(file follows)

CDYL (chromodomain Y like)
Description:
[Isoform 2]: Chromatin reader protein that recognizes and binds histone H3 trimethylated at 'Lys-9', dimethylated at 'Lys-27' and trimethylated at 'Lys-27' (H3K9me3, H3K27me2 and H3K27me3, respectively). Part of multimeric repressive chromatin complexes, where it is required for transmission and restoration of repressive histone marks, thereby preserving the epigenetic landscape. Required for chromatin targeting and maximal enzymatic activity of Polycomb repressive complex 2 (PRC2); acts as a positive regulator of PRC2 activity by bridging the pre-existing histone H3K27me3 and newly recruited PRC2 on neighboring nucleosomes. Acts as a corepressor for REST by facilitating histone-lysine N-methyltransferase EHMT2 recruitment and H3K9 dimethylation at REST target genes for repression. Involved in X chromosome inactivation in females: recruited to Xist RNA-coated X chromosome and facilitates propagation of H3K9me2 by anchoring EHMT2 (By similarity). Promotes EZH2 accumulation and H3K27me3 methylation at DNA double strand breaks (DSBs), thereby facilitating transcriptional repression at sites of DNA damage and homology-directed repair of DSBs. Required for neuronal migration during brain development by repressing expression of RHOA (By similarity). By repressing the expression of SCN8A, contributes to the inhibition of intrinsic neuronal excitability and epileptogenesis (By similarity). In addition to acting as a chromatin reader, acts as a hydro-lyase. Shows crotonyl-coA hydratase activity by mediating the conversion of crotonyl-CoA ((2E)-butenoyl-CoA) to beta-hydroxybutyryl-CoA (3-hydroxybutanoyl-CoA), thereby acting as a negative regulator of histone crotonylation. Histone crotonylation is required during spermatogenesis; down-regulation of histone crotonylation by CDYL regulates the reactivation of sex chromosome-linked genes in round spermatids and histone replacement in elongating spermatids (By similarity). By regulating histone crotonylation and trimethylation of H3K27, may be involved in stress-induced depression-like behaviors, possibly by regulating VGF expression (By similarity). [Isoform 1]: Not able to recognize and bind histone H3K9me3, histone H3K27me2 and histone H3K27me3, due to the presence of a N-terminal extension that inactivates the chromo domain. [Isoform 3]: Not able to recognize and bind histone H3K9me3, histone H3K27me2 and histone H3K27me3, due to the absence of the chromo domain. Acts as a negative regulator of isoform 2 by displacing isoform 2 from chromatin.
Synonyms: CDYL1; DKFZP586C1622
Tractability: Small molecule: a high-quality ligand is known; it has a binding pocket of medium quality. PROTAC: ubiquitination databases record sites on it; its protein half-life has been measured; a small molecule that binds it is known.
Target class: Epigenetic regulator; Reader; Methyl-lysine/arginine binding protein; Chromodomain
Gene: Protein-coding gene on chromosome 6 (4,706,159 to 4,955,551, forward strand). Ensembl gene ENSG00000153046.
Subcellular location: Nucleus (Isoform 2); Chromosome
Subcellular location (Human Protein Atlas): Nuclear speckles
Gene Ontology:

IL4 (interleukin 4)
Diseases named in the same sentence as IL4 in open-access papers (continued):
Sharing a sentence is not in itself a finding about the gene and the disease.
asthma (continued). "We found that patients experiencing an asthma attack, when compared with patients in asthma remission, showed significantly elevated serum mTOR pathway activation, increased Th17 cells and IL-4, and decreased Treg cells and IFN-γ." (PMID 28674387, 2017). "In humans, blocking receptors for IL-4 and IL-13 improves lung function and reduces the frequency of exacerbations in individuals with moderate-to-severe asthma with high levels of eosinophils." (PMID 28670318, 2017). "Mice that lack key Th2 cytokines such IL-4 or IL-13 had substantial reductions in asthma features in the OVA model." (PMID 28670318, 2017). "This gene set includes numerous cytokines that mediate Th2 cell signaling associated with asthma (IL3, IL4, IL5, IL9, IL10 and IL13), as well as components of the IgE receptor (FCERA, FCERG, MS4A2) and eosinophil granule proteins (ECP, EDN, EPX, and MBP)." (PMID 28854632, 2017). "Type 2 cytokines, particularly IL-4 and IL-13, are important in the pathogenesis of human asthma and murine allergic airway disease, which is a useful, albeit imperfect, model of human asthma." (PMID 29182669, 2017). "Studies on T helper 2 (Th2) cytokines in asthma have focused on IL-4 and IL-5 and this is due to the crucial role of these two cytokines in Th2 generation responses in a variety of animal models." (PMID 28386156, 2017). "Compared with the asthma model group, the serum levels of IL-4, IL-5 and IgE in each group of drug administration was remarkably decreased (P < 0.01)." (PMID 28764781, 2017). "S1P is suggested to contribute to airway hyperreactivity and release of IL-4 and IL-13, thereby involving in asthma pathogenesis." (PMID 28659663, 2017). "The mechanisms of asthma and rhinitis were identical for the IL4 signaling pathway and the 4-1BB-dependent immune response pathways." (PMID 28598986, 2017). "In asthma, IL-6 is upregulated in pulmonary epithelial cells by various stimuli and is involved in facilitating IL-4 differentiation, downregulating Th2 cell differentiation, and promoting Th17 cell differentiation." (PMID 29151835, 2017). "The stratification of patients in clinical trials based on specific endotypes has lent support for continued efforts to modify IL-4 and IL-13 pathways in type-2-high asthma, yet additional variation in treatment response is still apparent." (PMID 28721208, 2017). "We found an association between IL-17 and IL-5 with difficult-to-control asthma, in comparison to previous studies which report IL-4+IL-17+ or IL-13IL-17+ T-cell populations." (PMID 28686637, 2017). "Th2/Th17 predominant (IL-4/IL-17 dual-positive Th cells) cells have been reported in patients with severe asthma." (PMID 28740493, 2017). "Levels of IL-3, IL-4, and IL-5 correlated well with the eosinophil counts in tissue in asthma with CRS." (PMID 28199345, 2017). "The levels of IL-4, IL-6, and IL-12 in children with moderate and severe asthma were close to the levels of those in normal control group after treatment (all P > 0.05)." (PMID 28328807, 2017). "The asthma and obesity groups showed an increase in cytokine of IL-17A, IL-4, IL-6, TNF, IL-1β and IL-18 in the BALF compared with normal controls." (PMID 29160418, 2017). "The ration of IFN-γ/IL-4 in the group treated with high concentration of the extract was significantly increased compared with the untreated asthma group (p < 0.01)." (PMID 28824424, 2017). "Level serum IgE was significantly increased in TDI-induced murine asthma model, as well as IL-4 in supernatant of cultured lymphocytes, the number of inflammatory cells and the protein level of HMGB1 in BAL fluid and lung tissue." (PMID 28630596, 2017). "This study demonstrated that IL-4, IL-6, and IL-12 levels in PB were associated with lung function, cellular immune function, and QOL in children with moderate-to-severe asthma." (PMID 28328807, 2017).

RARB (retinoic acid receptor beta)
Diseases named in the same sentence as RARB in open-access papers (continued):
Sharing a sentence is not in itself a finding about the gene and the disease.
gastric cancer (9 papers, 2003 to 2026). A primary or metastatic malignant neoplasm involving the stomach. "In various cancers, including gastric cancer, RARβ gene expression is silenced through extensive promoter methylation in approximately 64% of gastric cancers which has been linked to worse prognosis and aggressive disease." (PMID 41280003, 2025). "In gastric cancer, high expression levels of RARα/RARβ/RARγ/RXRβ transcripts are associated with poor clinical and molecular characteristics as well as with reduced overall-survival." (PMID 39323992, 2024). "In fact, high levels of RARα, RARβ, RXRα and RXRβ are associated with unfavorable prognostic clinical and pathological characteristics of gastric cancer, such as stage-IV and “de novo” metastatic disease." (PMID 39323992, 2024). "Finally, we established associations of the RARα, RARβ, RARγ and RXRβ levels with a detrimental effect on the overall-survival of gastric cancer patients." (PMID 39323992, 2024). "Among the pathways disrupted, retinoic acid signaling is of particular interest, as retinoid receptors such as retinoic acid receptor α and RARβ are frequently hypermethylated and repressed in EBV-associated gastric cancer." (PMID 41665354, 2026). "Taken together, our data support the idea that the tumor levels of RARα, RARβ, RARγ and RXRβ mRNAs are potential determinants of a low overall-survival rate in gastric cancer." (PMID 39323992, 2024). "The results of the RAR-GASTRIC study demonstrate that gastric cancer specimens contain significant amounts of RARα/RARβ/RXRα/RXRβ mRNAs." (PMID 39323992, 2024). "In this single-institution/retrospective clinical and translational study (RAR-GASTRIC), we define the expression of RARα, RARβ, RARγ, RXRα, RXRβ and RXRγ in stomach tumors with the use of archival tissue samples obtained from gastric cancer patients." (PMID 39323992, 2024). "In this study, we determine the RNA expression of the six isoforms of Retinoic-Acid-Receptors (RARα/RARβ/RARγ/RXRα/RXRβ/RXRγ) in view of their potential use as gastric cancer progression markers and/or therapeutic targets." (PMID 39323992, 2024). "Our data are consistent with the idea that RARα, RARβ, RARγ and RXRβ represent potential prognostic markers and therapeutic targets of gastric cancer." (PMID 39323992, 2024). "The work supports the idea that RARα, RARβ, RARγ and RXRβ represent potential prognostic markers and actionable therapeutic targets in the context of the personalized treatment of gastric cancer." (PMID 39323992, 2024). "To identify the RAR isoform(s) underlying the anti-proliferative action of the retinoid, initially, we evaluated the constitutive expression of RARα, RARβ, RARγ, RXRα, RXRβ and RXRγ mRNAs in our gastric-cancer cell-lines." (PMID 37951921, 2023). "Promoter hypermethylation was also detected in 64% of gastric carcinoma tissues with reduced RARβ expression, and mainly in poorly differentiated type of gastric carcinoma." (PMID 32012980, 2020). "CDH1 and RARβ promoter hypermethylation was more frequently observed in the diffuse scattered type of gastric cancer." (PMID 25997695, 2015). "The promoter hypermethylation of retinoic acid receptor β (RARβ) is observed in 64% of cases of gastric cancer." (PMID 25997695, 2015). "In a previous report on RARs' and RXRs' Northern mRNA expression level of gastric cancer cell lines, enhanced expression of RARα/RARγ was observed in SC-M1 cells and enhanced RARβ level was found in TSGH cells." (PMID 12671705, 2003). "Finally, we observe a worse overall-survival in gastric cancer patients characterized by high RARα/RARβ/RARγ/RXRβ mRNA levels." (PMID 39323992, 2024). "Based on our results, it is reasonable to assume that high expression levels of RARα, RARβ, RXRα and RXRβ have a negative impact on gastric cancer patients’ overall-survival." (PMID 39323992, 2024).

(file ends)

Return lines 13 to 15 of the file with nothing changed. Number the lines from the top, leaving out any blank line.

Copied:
Sharing a sentence is not in itself a finding about the gene and the disease.
asthma (continued). "We found that patients experiencing an asthma attack, when compared with patients in asthma remission, showed significantly elevated serum mTOR pathway activation, increased Th17 cells and IL-4, and decreased Treg cells and IFN-γ." (PMID 28674387, 2017). "In humans, blocking receptors for IL-4 and IL-13 improves lung function and reduces the frequency of exacerbations in individuals with moderate-to-severe asthma with high levels of eosinophils." (PMID 28670318, 2017). "Mice that lack key Th2 cytokines such IL-4 or IL-13 had substantial reductions in asthma features in the OVA model." (PMID 28670318, 2017). "This gene set includes numerous cytokines that mediate Th2 cell signaling associated with asthma (IL3, IL4, IL5, IL9, IL10 and IL13), as well as components of the IgE receptor (FCERA, FCERG, MS4A2) and eosinophil granule proteins (ECP, EDN, EPX, and MBP)." (PMID 28854632, 2017). "Type 2 cytokines, particularly IL-4 and IL-13, are important in the pathogenesis of human asthma and murine allergic airway disease, which is a useful, albeit imperfect, model of human asthma." (PMID 29182669, 2017). "Studies on T helper 2 (Th2) cytokines in asthma have focused on IL-4 and IL-5 and this is due to the crucial role of these two cytokines in Th2 generation responses in a variety of animal models." (PMID 28386156, 2017). "Compared with the asthma model group, the serum levels of IL-4, IL-5 and IgE in each group of drug administration was remarkably decreased (P < 0.01)." (PMID 28764781, 2017). "S1P is suggested to contribute to airway hyperreactivity and release of IL-4 and IL-13, thereby involving in asthma pathogenesis." (PMID 28659663, 2017). "The mechanisms of asthma and rhinitis were identical for the IL4 signaling pathway and the 4-1BB-dependent immune response pathways." (PMID 28598986, 2017). "In asthma, IL-6 is upregulated in pulmonary epithelial cells by various stimuli and is involved in facilitating IL-4 differentiation, downregulating Th2 cell differentiation, and promoting Th17 cell differentiation." (PMID 29151835, 2017). "The stratification of patients in clinical trials based on specific endotypes has lent support for continued efforts to modify IL-4 and IL-13 pathways in type-2-high asthma, yet additional variation in treatment response is still apparent." (PMID 28721208, 2017). "We found an association between IL-17 and IL-5 with difficult-to-control asthma, in comparison to previous studies which report IL-4+IL-17+ or IL-13IL-17+ T-cell populations." (PMID 28686637, 2017). "Th2/Th17 predominant (IL-4/IL-17 dual-positive Th cells) cells have been reported in patients with severe asthma." (PMID 28740493, 2017). "Levels of IL-3, IL-4, and IL-5 correlated well with the eosinophil counts in tissue in asthma with CRS." (PMID 28199345, 2017). "The levels of IL-4, IL-6, and IL-12 in children with moderate and severe asthma were close to the levels of those in normal control group after treatment (all P > 0.05)." (PMID 28328807, 2017). "The asthma and obesity groups showed an increase in cytokine of IL-17A, IL-4, IL-6, TNF, IL-1β and IL-18 in the BALF compared with normal controls." (PMID 29160418, 2017). "The ration of IFN-γ/IL-4 in the group treated with high concentration of the extract was significantly increased compared with the untreated asthma group (p < 0.01)." (PMID 28824424, 2017). "Level serum IgE was significantly increased in TDI-induced murine asthma model, as well as IL-4 in supernatant of cultured lymphocytes, the number of inflammatory cells and the protein level of HMGB1 in BAL fluid and lung tissue." (PMID 28630596, 2017). "This study demonstrated that IL-4, IL-6, and IL-12 levels in PB were associated with lung function, cellular immune function, and QOL in children with moderate-to-severe asthma." (PMID 28328807, 2017).

RARB (retinoic acid receptor beta)